Panto at the Palladium: Dicks, dames and queens at London’s home of pantomime
The Palladium staged its first pantomime in 1914 and developed a tradition that brought the biggest stars to its stage. Nick Smurthwaite charts panto’s rise at the venue and how, after a 29-year gap, it is back at its extravagant best
As well as being our best-known variety theatre, the London Palladium is also the capital’s home of pantomime, where many Londoners cut their theatrical teeth, including the theatre’s present owner, Andrew Lloyd Webber.
“One of my earliest memories is of being taken to the Palladium pantomime,” recalls Lloyd Webber. “I never dreamed that one day I would be the custodian of Frank Matcham’s beautiful theatre.”
Since it was always considered the Rolls Royce of pantomime, the Palladium’s seasonal offering prided itself on the brightest variety stars and the classiest production values.
The Palladium as we know it today opened in 1910 as an upmarket music hall presenting operetta, farce, melodrama and, of course, variety. Pantomime started there in 1914 with Dick Whittington, loosely based on a real-life historical character, which was originally staged in the early 19th century with Joseph Grimaldi.
The same pantomime was given a makeover by new owner Charles Gulliver nine years later (starring Clarice Mayne, the same popular music-hall star in the title role as the 1914 production). Gulliver, a founder member of the Variety Artistes’ Federation, had a taste for the extravagant and the mind-boggling set pieces were equal to anything found on today’s festive stage.
Amazingly, there are grainy old black-and-white recordings of some of these early pantos free to view on YouTube, showing, among other things, Cinderella’s gilded coach being pulled on stage by six live Shetland ponies.
Back then, pantomime was confined to early afternoon performances – it was regarded very much as an entertainment aimed at children – but in the 1930s this was upgraded to later matinees and evening shows when Peter Pan first came to the Palladium in the form of Elsa Lanchester and her husband, Charles Laughton, as Captain Hook, straight from a season of classics at the Old Vic.
Though the theatre had already established itself between the wars as a top-quality venue, the arrival of Val Parnell in 1945 sent its reputation through the roof. One of the great post-war impresarios, Parnell treated the Palladium as his personal fiefdom, bringing over big American stars such as Danny Kaye and Judy Garland, and introducing the long-running TV show Sunday Night at the London Palladium, which was to make a star of Bruce Forsyth.
Mindful of the growing influence of TV and pop music, Parnell cast the likes of Cliff
Richard, Tommy Steele, Norman Wisdom, Frankie Howerd, Dick Emery and Charlie Drake in leading panto roles to be sure to appeal to the widest possible age range. For a couple of decades, there were very few top British entertainers who would decline an invitation to do the Palladium panto.
Who wouldn’t have paid top dollar to see a cast that included Terry-Thomas, Peggy Mount and Norman Evans – the inspiration for Les Dawson’s Cissie and Ada sketches – as Dame Martha in the 1952 Humpty Dumpty? Likewise, the 1970 Aladdin, with Cilla Black in the title role, Leslie Crowther as Wishee Washee, and Terry Scott – one of the great pantomime dames – as Widow Twankey? Scott’s striptease was one of the funniest pieces of physical comedy I’ve ever seen on stage.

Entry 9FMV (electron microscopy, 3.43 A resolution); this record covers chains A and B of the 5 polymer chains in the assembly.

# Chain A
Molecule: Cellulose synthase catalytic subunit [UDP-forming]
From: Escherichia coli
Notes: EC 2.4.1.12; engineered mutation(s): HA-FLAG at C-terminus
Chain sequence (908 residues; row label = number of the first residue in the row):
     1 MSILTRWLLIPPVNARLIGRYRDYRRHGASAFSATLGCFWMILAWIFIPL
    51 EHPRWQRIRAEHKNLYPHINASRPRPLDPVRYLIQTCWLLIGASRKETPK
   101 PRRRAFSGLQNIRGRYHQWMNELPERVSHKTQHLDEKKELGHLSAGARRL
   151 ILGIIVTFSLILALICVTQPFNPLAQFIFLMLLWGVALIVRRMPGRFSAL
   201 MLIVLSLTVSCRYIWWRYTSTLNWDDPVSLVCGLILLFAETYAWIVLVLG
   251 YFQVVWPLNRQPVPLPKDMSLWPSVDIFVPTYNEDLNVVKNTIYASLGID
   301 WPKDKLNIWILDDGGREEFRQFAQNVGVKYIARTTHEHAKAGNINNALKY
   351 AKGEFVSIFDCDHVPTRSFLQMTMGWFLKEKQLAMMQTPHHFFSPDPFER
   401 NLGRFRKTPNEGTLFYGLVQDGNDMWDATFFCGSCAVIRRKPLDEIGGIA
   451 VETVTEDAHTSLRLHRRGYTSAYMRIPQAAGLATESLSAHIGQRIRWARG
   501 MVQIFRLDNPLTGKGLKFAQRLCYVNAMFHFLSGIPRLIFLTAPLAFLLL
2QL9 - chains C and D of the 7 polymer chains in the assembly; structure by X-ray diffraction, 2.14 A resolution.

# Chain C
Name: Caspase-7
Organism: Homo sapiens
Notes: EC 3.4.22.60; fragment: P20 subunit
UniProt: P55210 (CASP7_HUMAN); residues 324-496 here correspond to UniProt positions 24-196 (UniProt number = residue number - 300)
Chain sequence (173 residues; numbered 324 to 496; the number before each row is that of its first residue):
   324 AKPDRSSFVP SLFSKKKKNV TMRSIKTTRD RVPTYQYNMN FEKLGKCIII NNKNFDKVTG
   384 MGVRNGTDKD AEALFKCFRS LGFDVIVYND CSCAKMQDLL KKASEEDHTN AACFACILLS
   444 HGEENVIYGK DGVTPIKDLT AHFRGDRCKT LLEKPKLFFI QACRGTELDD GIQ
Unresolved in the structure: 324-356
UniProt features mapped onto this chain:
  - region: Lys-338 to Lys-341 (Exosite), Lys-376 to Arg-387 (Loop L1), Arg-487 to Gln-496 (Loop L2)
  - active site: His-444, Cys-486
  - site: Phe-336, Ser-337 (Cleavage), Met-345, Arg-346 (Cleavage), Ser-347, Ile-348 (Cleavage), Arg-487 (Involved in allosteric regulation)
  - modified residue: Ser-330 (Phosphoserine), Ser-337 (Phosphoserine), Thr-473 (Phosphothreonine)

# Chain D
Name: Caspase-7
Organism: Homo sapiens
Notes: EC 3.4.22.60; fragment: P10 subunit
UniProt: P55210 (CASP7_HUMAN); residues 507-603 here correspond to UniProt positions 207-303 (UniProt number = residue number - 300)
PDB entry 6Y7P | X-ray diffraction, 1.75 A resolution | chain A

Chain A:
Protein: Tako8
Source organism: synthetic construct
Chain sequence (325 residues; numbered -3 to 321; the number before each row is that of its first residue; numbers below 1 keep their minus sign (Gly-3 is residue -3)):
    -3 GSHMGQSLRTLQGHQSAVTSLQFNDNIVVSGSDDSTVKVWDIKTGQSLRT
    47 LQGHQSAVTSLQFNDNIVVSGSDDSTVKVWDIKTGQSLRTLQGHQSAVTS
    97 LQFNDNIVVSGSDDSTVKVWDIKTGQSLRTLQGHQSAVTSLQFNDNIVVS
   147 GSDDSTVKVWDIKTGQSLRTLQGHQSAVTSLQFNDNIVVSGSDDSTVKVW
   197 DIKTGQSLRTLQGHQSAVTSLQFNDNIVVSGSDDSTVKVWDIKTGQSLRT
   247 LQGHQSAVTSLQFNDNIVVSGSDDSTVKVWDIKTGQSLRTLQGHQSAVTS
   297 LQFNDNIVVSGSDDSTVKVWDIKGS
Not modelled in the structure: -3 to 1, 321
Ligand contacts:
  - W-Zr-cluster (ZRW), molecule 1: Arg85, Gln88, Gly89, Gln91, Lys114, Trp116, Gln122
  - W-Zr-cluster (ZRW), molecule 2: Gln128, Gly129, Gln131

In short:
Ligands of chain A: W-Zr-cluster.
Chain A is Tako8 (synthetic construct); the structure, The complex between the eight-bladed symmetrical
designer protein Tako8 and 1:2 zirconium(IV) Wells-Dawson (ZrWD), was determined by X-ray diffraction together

Playing dame at the Palladium was the ultimate accolade for Scott, Arthur Askey, Billy Dainty, Emery, John Inman and all the other brilliant actor-comedians who dared to get into drag. It was also the greatest challenge for a succession of costume designers to come up with increasingly outrageous outfits for the actors in question.
For those who saw him – he died in 1986 – Dainty was probably the best all-round dame, playing her as “a tough old bird”, in his words, with the energy, physicality and vulgarity of a music-hall comedian in his prime. He told one interviewer: “You can be a bit vulgar with the dame, show your knickers, even take your knickers off, but there has got to be some point to it. You can’t do things just for the sake of it.”
Dainty played Sarah the Cook in the 1969 Dick Whittington, starring Tommy Steele, who had already made the transition from pop to musical theatre. Understudying Steele in that production was an unknown actor-singer named David Essex. Two years later Essex was catapulted to fame in the musical Godspell.
Another star in the making who cut her teeth in the Palladium panto was Elaine Paige, who is credited as one of Aida Foster’s Children in the 1965-66 panto Babes in the Wood. She starred opposite Julian Clary as the haughty Queen Rat, 53 years later, in last year’s Dick Whittington at the Palladium.
Since Qdos brought panto back to the Palladium in 2016, under the direction of Michael Harrison, the production values have been second to none. The Stage’s critic Paul Vale said last year’s show revelled in “extravagance for extravagance’s sake”, which is precisely where we started out in 1914.
We need your help…
When you subscribe to The Stage, you’re investing in our journalism. And our journalism is invested in supporting theatre and the performing arts.
The Stage is a family business, operated by the same family since we were founded in 1880. We do not receive government funding. We are not owned by a large corporation. Our editorial is not dictated by ticket sales.
We are fully independent, but this means we rely on revenue from readers to survive.
Help us continue to report on great work across the UK, champion new talent and keep up our investigative journalism that holds the powerful to account. Your subscription helps ensure our journalism can continue.